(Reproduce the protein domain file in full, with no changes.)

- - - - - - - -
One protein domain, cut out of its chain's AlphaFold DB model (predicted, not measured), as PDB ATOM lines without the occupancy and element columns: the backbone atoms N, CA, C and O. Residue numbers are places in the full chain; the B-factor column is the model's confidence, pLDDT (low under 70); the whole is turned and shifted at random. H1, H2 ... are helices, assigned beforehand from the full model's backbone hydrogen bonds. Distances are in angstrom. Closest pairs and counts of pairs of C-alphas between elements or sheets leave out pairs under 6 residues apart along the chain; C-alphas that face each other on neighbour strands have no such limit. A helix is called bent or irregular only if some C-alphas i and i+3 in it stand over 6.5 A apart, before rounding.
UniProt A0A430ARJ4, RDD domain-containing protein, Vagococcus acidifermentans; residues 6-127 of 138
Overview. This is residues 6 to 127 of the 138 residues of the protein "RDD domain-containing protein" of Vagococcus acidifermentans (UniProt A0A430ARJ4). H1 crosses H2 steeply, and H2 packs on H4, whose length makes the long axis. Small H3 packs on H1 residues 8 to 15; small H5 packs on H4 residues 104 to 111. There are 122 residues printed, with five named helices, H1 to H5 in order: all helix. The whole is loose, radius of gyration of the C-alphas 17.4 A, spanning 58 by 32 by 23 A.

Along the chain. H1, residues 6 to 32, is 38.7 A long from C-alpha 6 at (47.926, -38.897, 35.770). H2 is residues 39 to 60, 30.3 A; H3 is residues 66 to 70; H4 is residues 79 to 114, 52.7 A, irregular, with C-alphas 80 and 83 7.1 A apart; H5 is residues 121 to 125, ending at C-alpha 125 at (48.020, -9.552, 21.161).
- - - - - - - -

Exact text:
One protein domain, cut out of its chain's AlphaFold DB model (predicted, not measured), as PDB ATOM lines without the occupancy and element columns: the backbone atoms N, CA, C and O. Residue numbers are places in the full chain; the B-factor column is the model's confidence, pLDDT (low under 70); the whole is turned and shifted at random. H1, H2 ... are helices, assigned beforehand from the full model's backbone hydrogen bonds. Distances are in angstrom. Closest pairs and counts of pairs of C-alphas between elements or sheets leave out pairs under 6 residues apart along the chain; C-alphas that face each other on neighbour strands have no such limit. A helix is called bent or irregular only if some C-alphas i and i+3 in it stand over 6.5 A apart, before rounding.
UniProt A0A430ARJ4, RDD domain-containing protein, Vagococcus acidifermentans; residues 6-127 of 138
Overview. This is residues 6 to 127 of the 138 residues of the protein "RDD domain-containing protein" of Vagococcus acidifermentans (UniProt A0A430ARJ4). H1 crosses H2 steeply, and H2 packs on H4, whose length makes the long axis. Small H3 packs on H1 residues 8 to 15; small H5 packs on H4 residues 104 to 111. There are 122 residues printed, with five named helices, H1 to H5 in order: all helix. The whole is loose, radius of gyration of the C-alphas 17.4 A, spanning 58 by 32 by 23 A.

Along the chain. H1, residues 6 to 32, is 38.7 A long from C-alpha 6 at (47.926, -38.897, 35.770). H2 is residues 39 to 60, 30.3 A; H3 is residues 66 to 70; H4 is residues 79 to 114, 52.7 A, irregular, with C-alphas 80 and 83 7.1 A apart; H5 is residues 121 to 125, ending at C-alpha 125 at (48.020, -9.552, 21.161).